The last director’s showreel pre-Cannes lands on my desk. It’s Howard
Greenhalgh from Brave Films, a talented bloke, but he’s in fierce
company among the 930 directors in Soho. Greenhalgh is already
established as a pop promo director - in fact, one of the pop promo
directors - with work for Sting, George Michael and the Pet Shop Boys
among roughly 100 videos behind him. This helps. His technical ability
is obvious, but the vogue is for agency crossovers: Frank Budgen, Paul
Arden, Chris Palmer - all serious talents.
So, you’ve got Howard Greenhalgh on your books in London (this could
easily be about Rob Sanders at Helen Langridge or Anthony Easton at Jeff
Stark’s or others), you know he’s got the talent, which helps, what do
you do? The answer, unequivocally, from Emily Bliss and Michele
Stapleton at Brave is to be passionate, to have total belief in the
talent, to get the right first commercial under the belt and to let word
of mouth spread. I’m sure Helen Langridge and Martha Greene would say
the same. It helps, in Greenhalgh’s case, that he’s a nice guy and
people want to work with him. But that’s not a prerequisite. We can all
think of directors whose talent just shades their propensity to be
arseholes - or doesn’t, but people still feel the need to use them.
Greenhalgh got his break with a P&O cruises film, based on a look he
used in a Sting video (c.f. Michel Gondry). After that, however, it’s
the commercials that have to do the work. A fine Castrol ad allowed him
to show he could shoot a car. Cue car scripts. Suddenly, there’s his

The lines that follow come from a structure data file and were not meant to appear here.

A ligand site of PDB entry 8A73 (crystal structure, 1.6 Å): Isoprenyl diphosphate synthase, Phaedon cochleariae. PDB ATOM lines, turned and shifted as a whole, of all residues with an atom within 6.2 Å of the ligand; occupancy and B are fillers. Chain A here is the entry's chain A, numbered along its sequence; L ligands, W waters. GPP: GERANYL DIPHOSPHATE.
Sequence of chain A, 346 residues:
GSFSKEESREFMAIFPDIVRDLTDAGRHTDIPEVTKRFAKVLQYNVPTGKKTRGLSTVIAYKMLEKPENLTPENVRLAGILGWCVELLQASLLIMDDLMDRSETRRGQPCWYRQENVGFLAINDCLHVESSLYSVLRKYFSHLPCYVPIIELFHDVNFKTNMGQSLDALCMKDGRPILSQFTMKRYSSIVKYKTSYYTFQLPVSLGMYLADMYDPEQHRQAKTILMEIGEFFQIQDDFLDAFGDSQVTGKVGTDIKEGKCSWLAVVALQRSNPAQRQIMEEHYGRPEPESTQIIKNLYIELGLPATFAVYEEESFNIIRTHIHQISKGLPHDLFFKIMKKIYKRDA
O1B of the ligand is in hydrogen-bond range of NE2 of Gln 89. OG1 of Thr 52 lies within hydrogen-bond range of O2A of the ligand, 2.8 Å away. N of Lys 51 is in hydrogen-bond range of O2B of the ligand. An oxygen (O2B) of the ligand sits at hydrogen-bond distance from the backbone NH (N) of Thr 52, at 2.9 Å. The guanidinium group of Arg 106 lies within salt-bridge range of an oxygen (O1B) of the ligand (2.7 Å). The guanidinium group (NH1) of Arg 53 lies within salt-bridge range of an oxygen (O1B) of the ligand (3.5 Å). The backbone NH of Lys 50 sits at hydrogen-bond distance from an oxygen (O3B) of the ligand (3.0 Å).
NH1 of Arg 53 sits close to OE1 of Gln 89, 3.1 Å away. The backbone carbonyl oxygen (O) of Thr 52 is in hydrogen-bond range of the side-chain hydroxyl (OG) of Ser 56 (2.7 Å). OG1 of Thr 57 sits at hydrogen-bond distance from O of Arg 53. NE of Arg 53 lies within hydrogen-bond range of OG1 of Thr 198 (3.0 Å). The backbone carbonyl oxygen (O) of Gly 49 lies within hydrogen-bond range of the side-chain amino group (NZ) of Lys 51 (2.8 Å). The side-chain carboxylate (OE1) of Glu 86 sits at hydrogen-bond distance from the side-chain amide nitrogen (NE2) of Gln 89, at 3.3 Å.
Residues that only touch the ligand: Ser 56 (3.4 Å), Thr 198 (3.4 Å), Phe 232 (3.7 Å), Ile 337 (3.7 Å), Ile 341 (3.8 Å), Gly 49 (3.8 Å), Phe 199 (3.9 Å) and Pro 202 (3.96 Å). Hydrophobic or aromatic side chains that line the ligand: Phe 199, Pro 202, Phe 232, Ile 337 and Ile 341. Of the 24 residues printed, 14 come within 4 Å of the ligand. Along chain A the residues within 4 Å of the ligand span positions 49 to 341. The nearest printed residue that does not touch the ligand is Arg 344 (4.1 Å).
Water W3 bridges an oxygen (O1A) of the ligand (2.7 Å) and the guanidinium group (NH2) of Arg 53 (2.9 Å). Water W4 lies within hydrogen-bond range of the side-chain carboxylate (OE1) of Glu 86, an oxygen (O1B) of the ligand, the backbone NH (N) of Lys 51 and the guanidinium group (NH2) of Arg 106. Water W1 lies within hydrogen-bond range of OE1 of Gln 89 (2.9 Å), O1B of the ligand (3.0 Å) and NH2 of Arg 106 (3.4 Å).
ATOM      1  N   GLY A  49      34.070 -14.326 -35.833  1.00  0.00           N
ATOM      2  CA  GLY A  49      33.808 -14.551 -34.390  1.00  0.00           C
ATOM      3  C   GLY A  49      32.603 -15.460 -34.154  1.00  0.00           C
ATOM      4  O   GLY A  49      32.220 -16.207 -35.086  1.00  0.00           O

remarkable Ford Probe ad (extraordinary if you think it’s for Ford).
Now, Brave must not allow him to be typecast and get him more ‘human’
work. He’s up against the likes of Daniel Barber, Vaughan and Anthea,
Mehdi Norowzian and Gerard de Thame for jobs. How do you choose? I
haven’t the foggiest.
So why am I indulging in these paean of praise to Soho? Has the
football-inspired jingoism of the past week got to me? Partly, it’s
seeing the quality of talent from around the world displayed in the
Saatchi and Saatchi Showcase and elsewhere in Cannes this week. Forget
that 930, these directors are now competing not just in the European,
but the global marketplace. And I have the words of one of Britain’s
most successful commercials directors ringing in my ears: ‘The
production industry is killing itself; it’s blind to foreign competition
and obsessed with the style that will win D&AD.’ I fear this is true.
Complacency happens because British agencies still hand out relatively
more interesting scripts and people like Langridge always find new
talent. As Terry Venables might say: ‘There’s no such thing as an easy
match at this level.’ We haven’t got worse - the competition’s got